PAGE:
The announcement that Google has settled a $125 million lawsuit with publishers didn’t really get too much press. It also didn’t cause too much of a ripple in the blogosphere. But for an avid reader like myself, this is huge.
Much of the press that has happened has settled, predictably, around Google’s business motives. What will online browsing mean for publishers, or e-commerce channels like Amazon. Interesting questions, I’ll admit, but not nearly as interesting as what the digitization of all this information means for Google’s Mission: To organize the world’s information and make it universally accessible and useful.
Before I go into why this is so exciting for me, let me share how I read books. I read every book twice. The first time it’s by my bedside and I try to get through a set number of pages every night. The goal is just to enjoy the book. The second reading is going over and making notes, drawing out ideas I find interesting, cross indexing with notes from other books, and expanding on ideas that are sparked by different things that I’ve read. I keep these notes in an Excel spreadsheet so I can sort, search, filter and manipulate them, based on what I’m trying to do. So, in my own way, I’ve been doing my own Google books project. Often, other books are referenced and I add them to my reading list. By the way, interesting blog posts and online articles get the same treatment. It’s my way of organizing my own little world of information.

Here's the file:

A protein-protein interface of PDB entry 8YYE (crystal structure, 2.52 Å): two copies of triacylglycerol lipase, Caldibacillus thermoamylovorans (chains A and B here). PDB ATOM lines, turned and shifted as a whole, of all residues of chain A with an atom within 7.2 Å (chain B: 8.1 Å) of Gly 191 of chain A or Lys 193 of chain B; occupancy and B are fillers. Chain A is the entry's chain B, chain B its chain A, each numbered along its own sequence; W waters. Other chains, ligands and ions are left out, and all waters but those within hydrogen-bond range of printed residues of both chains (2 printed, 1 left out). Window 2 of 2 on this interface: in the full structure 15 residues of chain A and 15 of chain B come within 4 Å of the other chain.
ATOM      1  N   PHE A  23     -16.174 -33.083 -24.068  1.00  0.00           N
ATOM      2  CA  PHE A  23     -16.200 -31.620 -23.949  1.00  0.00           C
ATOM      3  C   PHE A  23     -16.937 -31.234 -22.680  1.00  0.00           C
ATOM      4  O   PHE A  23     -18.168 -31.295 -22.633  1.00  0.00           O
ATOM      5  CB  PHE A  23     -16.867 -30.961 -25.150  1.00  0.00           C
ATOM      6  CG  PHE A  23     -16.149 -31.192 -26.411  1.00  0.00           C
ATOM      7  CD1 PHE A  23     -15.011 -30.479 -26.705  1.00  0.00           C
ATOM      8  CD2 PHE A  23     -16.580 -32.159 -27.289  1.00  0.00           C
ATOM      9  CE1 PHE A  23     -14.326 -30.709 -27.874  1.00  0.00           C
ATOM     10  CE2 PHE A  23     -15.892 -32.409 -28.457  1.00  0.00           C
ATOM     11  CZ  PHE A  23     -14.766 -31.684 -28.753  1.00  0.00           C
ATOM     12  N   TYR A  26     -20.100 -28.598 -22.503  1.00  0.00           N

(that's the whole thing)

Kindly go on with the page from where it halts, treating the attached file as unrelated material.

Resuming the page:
What I’ve found is that there is a disconnect between the printed world and the digital world. When I find an interesting concept that I want to explore further, my options are limited. I can search for a book that might be about the topic, but that’s often not granular enough. Some of the best information I’ve found are a few pages on a topic in a book about a totally different topic. This would never show up in most book searches. For example, the book I’m currently reading is about neuroplasticity (the ability of the mind to remap itself) and, there buried on pages 240 to 280 is a pretty fascinating look at Quantum mechanics and the implications on the mind/brain debate (I know, I know..but these things are fascinating..to me, anyway). You need full indexing and keyword searchability to find these things.
That’s what’s fascinating about Google’s intentions with book search. This tremendous mountain of information, fully searchable and browsable. It breaks down the current publishing module and makes it more granular, relevant and accessible. It does for publishing what MP3’s did for music. And that, potentially, is huge.
Already, the digital revolution has pushed the traditional publishing model to it’s limits. Authors release free ebooks. There are blurred boundaries between published books and online commentary. Digital rivers flow past the old traditional channels and there is no stopping it. What Google Books does is finally update and make accessible the incredible back log of information that already out there. For any lover of books, that’s big news. And about time.